Adding to the election debate seemed a hollow endeavour. It has been a fascinating spectator sport though, as the saga of inaccurate polling gave way to the desperate attempts by the Trump administration to cling to power and relevance.
Those who value and trust democratic institutions expect there will be a smooth transition of power to a Biden administration, and this will usher in a more temperate and steady hand in the Whitehouse. A return to a more reasoned, evidence-based approach to governance will bring relief to everyone associated with the US.
In amongst the frenzied US election news cycle has been the emerging news of a devastating surge in the US Covid-19 case count. It seems this is the price to be paid by citizens enjoying the last warmth of Autumn, and the US business as usual approach. The contrast between Australia’s vigilance and the US approach is stark and according to John Hopkins University data, the case count is growing exponentially.
With the US death toll over 240,000 and the current case count at 10 million and rising by 165,000 per day, the next month will be an extraordinarily challenging time in the US as cities shut down and hospital systems are stretched to the limit. We can not underestimate the impact this Covid-19 spike will have on US society, their economy and confidence. It’s possible we will see a significant short-term impact on the US economy, and markets will likely see increased volatility.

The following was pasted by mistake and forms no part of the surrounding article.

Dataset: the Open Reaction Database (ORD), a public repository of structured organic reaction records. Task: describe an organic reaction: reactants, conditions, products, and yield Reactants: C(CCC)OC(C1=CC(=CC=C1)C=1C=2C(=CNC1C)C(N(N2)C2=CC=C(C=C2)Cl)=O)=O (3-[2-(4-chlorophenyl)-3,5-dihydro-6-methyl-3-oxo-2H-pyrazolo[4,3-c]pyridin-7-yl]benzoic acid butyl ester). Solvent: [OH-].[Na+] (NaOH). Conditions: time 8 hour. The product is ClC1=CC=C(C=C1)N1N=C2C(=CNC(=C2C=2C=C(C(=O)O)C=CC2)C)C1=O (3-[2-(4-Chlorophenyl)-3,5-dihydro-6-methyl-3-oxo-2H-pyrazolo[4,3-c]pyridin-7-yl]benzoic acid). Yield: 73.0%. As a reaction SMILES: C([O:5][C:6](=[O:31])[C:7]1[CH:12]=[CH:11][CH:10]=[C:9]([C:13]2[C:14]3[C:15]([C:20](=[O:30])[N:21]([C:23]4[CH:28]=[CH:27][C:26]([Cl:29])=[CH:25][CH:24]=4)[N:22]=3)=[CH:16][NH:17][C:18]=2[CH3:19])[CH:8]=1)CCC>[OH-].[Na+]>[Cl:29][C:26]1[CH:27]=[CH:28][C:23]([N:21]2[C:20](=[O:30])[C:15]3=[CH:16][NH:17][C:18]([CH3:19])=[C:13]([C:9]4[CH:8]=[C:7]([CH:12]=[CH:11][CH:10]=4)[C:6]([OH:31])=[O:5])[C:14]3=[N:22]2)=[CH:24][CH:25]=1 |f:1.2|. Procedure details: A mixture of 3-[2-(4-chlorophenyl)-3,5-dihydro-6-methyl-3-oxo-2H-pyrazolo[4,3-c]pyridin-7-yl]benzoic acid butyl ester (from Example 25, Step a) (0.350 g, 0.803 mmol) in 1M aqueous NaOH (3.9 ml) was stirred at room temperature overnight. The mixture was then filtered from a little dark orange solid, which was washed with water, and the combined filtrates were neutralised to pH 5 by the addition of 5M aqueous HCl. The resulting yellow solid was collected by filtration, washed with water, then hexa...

The health and economic impacts of Covid have been profound, but there is a silver lining. The global, coordinated effort to find a vaccine has to date resulted in 47 vaccine candidates reaching clinical trials.¹
In a recent article, Vanguard research² explored the idea that collaboration in science and technology significantly increases the rate of progress of new technologies. Termed the “Idea Multiplier” they tracked academic citations over time and geography and found that idea sharing is a significant force for future productivity growth. Most recently the impact of idea sharing has been profound in genetics and biotechnology.
They found that the collaboration in genetics and biomedicine since 2010 has resulted in a significant multiplier in the progress in this sector accelerating at a pace as the technology and communications did in the 1980s and 1990s.
The development of the Covid-19 vaccine candidates has been a clear example of collaboration leading to greater productivity, and Vanguard cite this as an example of how idea sharing can drive progress and growth.
The Vanguard paper concludes that while it will take time for the post-Covid recovery to take hold, we are likely to see a period of significant growth post pandemic. Let’s hope the Pfizer vaccine, and the other hopefuls, are the first step towards recovery.
While there is the promise of greater stability ahead the recovery will take time. While we remain cautious about the current environment, we are increasingly confident of the medium-term outlook.